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The seductive appeal of the toy piano

Festivals

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Margaret Leng Tan is known as the queen of the toy piano, but she will also be playing everything from bicycle bells and rattles to a jack-in-the-box at WOMADelaide this weekend.

Here, the New York-based Singaporean musician reveals why she has such affection for unusual instruments and what audiences can expect from her performances in Botanic Park.

How were you first introduced to the toy piano and why do you love playing it?

Back in 1948, John Cage wrote his Suite for Toy Piano, which was the first-ever serious composition written for this instrument. Beneath its charming and childlike veneer, it was also a sophisticated piece of writing where hidden intricacies posed real technical challenges for the performer.

As I practised, I gradually became convinced that the toy piano had the potential to become a real instrument if one worked hard enough at it, in accordance with the French Dada artist Marcel Duchamp’s belief that “poor tools require better skills”.  I think I have proved that less can indeed be more!

I love playing the toy piano because of its magical sound, which can seduce audiences into liking modern music without realising that is what they are listening to. Never underestimate the power of toys!

How big (or small!) is a toy piano?

Toy pianos range in size from miniature tabletop models to my performing instruments – my grand and upright touring pianos both have 37 keys (three octaves). They are 26 inches (66cm) high and I sit on an eight-inch-high stool!

At WOMADelaide, you will be performing Clangor! – described as “a diminutive music-theatre experience of nostalgia and humour”. What exactly can audiences can expect?

An evening of delightful fun and a trip down memory lane. I’ll take the audience deep into the rabbit hole to a special place where they can lose themselves in a novel sonic and visual universe – one where toys are capable of artistic expression and the toy piano can perform feats of undreamt-of virtuosity.

I also get a chance to explore my comedic aspirations through my dramatisation of David Wolfson’s Twinkle Dammit! and with Jed Distler’s encapsulation of Wagner’s monumental Ring opera cycle into his (one) Minute Ring.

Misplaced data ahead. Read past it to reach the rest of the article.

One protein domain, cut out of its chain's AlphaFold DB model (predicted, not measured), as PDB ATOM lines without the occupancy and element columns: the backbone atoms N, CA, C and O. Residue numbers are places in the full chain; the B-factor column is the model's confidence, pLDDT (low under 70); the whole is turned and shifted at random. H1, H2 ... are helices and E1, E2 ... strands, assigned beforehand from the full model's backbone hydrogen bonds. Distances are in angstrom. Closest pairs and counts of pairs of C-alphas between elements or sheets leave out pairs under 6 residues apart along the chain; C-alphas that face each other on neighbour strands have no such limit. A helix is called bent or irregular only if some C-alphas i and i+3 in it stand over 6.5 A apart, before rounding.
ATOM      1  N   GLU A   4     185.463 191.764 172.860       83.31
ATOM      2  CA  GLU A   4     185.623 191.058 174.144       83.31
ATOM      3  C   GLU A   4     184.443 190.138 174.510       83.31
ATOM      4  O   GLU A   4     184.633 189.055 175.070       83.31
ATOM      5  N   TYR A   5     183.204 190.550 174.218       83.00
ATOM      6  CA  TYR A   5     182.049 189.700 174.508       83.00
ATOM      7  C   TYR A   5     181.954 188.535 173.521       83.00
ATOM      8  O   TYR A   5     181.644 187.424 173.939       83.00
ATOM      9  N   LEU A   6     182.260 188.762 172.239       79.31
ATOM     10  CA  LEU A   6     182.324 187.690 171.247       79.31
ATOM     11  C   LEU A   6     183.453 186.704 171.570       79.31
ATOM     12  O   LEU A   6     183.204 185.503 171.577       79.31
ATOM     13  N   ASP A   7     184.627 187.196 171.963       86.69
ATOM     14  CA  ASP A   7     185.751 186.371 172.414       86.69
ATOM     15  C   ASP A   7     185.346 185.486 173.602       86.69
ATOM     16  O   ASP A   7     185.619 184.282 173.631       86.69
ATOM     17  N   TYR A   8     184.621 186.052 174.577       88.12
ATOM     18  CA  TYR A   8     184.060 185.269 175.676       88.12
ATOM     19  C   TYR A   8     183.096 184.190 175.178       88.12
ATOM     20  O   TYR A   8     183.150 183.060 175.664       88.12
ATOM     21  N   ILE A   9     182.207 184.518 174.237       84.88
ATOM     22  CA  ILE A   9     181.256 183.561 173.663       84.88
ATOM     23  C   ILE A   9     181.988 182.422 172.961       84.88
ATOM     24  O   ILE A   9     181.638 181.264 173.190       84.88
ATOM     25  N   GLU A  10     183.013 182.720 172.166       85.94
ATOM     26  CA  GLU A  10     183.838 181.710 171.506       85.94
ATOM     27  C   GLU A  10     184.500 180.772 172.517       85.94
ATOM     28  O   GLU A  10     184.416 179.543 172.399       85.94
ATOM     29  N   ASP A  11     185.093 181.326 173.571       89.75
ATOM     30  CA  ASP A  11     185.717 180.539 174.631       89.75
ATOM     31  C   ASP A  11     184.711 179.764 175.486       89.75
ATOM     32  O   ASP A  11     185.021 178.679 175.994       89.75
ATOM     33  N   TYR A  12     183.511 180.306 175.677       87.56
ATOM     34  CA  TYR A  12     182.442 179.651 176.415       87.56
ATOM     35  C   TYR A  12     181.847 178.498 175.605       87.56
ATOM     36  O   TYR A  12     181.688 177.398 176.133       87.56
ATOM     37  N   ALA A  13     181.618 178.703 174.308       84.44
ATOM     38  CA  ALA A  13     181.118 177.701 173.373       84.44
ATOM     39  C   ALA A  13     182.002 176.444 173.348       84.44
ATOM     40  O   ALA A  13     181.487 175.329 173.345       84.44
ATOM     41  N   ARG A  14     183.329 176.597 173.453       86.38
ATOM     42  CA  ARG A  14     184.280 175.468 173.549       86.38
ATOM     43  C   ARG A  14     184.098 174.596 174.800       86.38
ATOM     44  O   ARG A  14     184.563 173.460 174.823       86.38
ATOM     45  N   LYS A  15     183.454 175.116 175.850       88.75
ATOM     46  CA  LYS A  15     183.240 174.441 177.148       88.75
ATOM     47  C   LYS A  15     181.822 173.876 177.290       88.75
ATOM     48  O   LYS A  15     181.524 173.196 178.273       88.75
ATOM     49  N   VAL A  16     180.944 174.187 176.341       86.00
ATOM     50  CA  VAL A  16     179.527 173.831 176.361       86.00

In addition to the piano, what other toy instruments and objects will you be playing?

Metaphorically speaking, everything but the kitchen sink – and that, too, if it were portable. When you are writing for toy piano and toys, there are no rules to be broken; composers’ imaginations can soar unfettered.

Monica Pearce’s “Clangor” is for three different bicycle bells and toy piano; Phyllis Chen magically combines the toy piano with a hand-cranked music box in her two “Carousels”, and James Joslin creates suspense with a jack-in-the-box. Ying-an Lin’s “Drunkard’s Dance” is a duet for toy piano and tin can, true to the revolutionary composer John Cage’s conviction that you can make music on any object capable of producing sound.

I even have my very own “Toy Symphony” from Jorge Torres Sáenz, where I play a total of 16 instruments. My composers hail from all corners of the globe – highly appropriate for a festival of world music, don’t you think?

Your musical style is often described as avant-garde or unusual. What drives you to push boundaries and how would you yourself describe your music?

I would call my music refreshingly quirky. It sounds like no other. It is avant-garde, yet highly listenable … none of that modern intellectual stuff that alienates audiences. I push boundaries because I still possess an unabated curiosity (even at my age!) and my inherently restless nature doesn’t allow me to become complacent.

John Cage was your mentor and collaborator for many years – how profound was the influence he had on you?

Cage’s impact is so significant that I describe my life as AC/BC … After Cage and Before Cage.

His influence extends beyond music into life itself. Cage expanded the term “music” to include extra-musical sounds including noise and, most importantly, silence. I learned to really listen to all that is going on around me.

His Zen Buddhist beliefs profoundly affected my approach to both life and art. Cage was my guiding spirit but he was never dogmatic or a teacher in the conventional sense of the word. Just being around him was to be on a perpetual journey of discovery. I think Cage’s greatest gift, not only to myself but to all artists, is he gave us, by example, the confidence to be truly ourselves.

 

Margaret Leng Tan will be performing on the Zoo Stage at WOMADelaide in Botanic Park this Friday and Saturday.

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